5 The 95 Theses 1517 Johann Tetzel started to preach outside Wittenberg, Germany Offered indulgences to any Christian who donated money to help rebuild St. Peters Cathedral in Rome. Said these payments would not only get them into heaven but they could buy salvation for their dead relatives “ Don’t you hear the voices of your dead parents and other relatives crying out” Tetzel’s actions outraged Luther, he drew up 95 Thesis, or problems with the church and indulgences. Luther posted these theses on the Doors of the All Saints Church in Whittenberg, Germany Saved ONLY through FAITH [salvation through faith]

6 Luther Versus the Church Luthers 95 theses spread quickly across Europe the Church soon called for Luther to recant his arguments or give up his views, Luther refused Luther urged Christians to reject the power of Rome, because the church would not reform itself we must reform it 1521 Luther was excommunicated, Holy Roman Emperor summoned Luther to a meeting in Worms, Germany. Luther thought he would have to defend his beliefs, instead the diet told him to recant, he refused saying “Unless I am convicted by Scripture and plain reason I do not accept the authority of popes and councils, for they have contradicted each other, I am captive to the Word of God. I cannot and will not recant anything, for to go against conscience is neither right nor safe.”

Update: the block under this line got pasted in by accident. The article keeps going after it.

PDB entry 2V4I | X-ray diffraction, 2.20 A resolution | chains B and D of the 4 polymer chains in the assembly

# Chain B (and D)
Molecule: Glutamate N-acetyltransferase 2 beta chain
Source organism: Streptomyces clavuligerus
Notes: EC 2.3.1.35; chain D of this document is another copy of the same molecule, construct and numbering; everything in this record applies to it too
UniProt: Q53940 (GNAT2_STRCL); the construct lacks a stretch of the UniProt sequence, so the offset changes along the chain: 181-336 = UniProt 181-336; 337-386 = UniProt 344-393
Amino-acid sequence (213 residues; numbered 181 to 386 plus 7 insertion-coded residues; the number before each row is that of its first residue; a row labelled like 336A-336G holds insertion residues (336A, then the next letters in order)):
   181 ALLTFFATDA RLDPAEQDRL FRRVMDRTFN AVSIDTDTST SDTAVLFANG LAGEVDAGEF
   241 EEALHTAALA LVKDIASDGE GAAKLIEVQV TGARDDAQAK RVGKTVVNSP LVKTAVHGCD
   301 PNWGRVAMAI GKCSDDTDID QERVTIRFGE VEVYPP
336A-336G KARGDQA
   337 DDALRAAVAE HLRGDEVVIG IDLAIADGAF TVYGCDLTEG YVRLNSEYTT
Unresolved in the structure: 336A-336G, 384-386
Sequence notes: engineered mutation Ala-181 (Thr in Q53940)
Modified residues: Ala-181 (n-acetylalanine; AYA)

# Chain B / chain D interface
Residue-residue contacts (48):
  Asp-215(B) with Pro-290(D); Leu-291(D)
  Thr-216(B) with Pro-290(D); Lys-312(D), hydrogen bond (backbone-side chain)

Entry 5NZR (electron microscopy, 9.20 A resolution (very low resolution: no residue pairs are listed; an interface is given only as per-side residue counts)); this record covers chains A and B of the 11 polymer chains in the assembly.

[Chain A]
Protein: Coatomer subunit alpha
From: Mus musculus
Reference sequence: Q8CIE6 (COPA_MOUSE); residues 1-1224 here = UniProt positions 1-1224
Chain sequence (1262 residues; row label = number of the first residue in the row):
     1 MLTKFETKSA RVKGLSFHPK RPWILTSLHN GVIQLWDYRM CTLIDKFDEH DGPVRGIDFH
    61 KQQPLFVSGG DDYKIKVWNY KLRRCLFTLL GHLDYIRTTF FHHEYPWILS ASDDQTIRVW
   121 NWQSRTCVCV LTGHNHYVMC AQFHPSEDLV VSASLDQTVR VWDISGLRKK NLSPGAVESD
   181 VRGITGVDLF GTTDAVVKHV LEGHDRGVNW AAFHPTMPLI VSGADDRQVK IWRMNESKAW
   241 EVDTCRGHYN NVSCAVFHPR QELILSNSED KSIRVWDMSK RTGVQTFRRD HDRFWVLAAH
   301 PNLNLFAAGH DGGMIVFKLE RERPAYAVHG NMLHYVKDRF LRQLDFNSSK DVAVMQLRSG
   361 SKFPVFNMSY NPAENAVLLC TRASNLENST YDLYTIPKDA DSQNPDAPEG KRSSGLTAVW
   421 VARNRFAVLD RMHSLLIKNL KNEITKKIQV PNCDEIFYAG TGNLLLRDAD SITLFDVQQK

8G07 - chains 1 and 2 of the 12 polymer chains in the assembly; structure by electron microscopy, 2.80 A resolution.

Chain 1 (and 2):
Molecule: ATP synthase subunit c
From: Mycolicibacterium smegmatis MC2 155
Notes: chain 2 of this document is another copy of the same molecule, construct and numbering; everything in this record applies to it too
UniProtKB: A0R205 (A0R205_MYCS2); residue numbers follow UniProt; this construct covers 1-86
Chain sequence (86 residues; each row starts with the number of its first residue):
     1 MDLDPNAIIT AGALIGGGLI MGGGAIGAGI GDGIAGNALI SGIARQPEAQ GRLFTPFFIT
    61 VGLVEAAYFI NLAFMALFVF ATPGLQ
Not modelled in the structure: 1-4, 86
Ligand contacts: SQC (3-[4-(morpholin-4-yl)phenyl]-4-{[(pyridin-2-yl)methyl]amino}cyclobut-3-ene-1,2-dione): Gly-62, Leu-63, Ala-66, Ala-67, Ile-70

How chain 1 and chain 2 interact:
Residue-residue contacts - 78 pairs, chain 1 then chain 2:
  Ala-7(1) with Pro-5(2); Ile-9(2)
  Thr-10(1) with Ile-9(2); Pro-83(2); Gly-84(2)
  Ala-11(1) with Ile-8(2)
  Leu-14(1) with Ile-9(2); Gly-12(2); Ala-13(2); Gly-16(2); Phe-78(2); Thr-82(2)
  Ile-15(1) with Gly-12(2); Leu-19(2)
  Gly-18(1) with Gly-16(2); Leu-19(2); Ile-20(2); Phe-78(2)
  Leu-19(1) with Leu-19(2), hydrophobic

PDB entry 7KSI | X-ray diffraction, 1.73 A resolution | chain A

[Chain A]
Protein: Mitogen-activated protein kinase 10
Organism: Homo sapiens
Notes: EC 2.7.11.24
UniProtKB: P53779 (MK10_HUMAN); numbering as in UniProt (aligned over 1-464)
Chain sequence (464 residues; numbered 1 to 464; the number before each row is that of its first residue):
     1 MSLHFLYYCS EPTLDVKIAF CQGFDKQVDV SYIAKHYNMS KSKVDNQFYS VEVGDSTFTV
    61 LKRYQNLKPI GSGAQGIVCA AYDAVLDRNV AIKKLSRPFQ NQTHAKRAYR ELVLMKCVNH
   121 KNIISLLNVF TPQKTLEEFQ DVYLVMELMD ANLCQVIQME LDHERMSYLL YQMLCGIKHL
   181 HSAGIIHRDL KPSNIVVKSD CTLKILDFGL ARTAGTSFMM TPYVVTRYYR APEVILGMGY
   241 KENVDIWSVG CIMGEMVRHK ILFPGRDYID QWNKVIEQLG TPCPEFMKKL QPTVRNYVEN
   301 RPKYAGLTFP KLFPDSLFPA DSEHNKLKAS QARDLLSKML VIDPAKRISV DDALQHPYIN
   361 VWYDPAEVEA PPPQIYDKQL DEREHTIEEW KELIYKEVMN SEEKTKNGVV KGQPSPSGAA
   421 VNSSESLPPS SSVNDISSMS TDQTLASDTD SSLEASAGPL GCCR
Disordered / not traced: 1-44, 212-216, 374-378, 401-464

7 Luther Versus the Church cont. Charles V [holy roman emperor] declared Luther an outlaw, making it a crime to give him food or shelter, but Luther had many powerful supporters A prince at Wartburg, Germany hid him in his castle All across Germany people were championing Luther and his teachings, they began to renounce the authority of the pope.